Mary Shelley's famous 1818 "Frankenstein" novel about a bio-engineered experiment that went monstrously wrong, and George Orwell's "Nineteen Eighty-Four" (in 1949), which foresaw draconian government control of information and behaviors, have both proven to be...
A World of Hello
Hello. It’s a simple word, isn’t it? Yet, I wonder how much we think about how we’re using it.
This past weekend (Saturday, November 21) was World Hello Day.
Apparently, it’s been running since 1973, though I’d never heard about it before.
According to the website, the annual event was conceived to show people that conflicts can, and should, be resolved through communication and not violence. The idea is that clear, honest communication breeds peace.
Though it initially came out of the pain of warfare, I can’t help thinking we still need to learn those lessons.
And not only to resolve conflict, but simply to maintain that human bond, to share compassion, understanding – to just reach out and show another person they’re not alone.
If you ever read the piece I wrote about dealing with homophobic trolling in the wake of my Dangerous Rainbow TED talk, where so many were urging me to block and report all the haters, I took a different approach.
You see, I firmly believe an awful lot of hatred in our world is borne from ignorance. And though I’m not anti armed forces and understand that, sometimes, tougher measures are necessary, I do believe there isn’t nearly enough readiness to find common ground in the world.
So, for every nasty comment on my social feeds, I replied politely and invited people into a dialogue.
Some, of course, were way too wound up in their hatred and indoctrination to engage, but some entered into conversation with me and we did, indeed, manage to find a new level of understanding and acceptance.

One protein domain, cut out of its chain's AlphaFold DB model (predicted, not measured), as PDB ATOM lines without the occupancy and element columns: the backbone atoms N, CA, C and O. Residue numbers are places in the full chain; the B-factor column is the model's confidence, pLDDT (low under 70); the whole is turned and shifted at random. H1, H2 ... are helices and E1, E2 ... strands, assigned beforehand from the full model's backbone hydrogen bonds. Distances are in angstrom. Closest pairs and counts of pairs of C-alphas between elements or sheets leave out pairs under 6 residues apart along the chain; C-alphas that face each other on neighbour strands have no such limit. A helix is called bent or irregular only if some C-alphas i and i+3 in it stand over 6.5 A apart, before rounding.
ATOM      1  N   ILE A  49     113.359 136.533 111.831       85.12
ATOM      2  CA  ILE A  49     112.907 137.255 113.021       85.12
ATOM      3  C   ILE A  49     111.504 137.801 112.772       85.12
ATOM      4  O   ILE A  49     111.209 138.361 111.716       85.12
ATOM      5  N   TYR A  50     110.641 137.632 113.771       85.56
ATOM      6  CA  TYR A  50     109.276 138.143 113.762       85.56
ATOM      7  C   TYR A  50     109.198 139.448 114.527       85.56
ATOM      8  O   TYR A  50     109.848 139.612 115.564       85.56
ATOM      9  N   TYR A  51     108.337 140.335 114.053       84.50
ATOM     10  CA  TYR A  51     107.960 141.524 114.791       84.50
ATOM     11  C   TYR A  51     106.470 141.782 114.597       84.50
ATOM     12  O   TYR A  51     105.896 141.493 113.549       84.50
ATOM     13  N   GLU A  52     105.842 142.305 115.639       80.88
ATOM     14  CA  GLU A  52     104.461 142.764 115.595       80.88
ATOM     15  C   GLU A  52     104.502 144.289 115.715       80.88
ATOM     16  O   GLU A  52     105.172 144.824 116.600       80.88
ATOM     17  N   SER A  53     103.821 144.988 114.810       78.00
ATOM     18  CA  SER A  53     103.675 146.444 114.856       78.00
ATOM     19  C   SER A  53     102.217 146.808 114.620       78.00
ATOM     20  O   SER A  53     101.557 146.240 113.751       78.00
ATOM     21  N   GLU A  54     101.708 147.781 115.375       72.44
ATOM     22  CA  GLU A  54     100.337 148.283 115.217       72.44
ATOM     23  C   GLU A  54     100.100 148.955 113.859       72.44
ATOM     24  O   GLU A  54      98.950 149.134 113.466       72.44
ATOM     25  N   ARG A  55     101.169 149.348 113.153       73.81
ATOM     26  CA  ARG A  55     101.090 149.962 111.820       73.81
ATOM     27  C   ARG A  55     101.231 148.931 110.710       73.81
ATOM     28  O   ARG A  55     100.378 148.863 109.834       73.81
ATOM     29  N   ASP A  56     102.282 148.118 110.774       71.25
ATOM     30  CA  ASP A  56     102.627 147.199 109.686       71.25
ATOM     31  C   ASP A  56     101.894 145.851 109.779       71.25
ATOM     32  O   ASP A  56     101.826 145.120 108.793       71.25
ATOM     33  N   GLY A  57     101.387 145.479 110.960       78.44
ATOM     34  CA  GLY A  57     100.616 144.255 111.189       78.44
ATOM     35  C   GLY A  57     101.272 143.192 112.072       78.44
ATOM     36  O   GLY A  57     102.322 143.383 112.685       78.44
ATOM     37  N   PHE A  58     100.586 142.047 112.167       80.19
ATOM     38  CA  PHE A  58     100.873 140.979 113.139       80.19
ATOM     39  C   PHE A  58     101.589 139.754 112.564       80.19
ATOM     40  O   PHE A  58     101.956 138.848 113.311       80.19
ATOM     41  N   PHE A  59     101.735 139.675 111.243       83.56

I think we’re sometimes too quick to block. Too quick to hit out. Too quick to dismiss. And that only reinforces the bubbles we all live within.
If we’re not careful, we’re heading for more and more division and fall out, and that cannot be good for us all long term.
So, this week, with World Hello Day just behind us, I want us all to consider the power of such a simple word.
If you come across someone with a different opinion, how about saying hello and actually trying to learn from one another? Maybe there’s a way to find common ground and celebrate the differences, without needing to convert.
Whatever people’s politics, they might be sons, daughters, fathers, mothers, sisters, brothers, doctors, nurses, careers, feeders, teachers, fishermen, sports fans… they are far more than their voting record. You may have far more in common than in opposition.
Even beyond those areas of potential conflict and disagreement that might be soothed with a little more open-minded, open-hearted discussion, what about all those people you’re connected to and never contact?
Pick up the phone. Get onto social media. Open your email. Whatever you prefer. Drop them a line, just to let them know you’re thinking of them.
Out of the blue? Sure! But World Hello Day gives us the perfect opportunity.
“Hey, Bob. I know we haven’t spoken in forever, but it was just World Hello Day, so I’m just dropping you a line to say hi. How are you?”
“Hey, Alice. We’ve been connected here on LinkedIn for goodness knows how long, and we’ve never spoken. So, as it a just been World Hello Day, I’m saying hello. How’s life treating you?”
Who knows what positive effect that tiny message might have, in a world where so many are feeling worn down by the corona-coaster and everything else.
Hello. Tiny world. Two syllables. Power-full potential.
Get to it!
Until next time,
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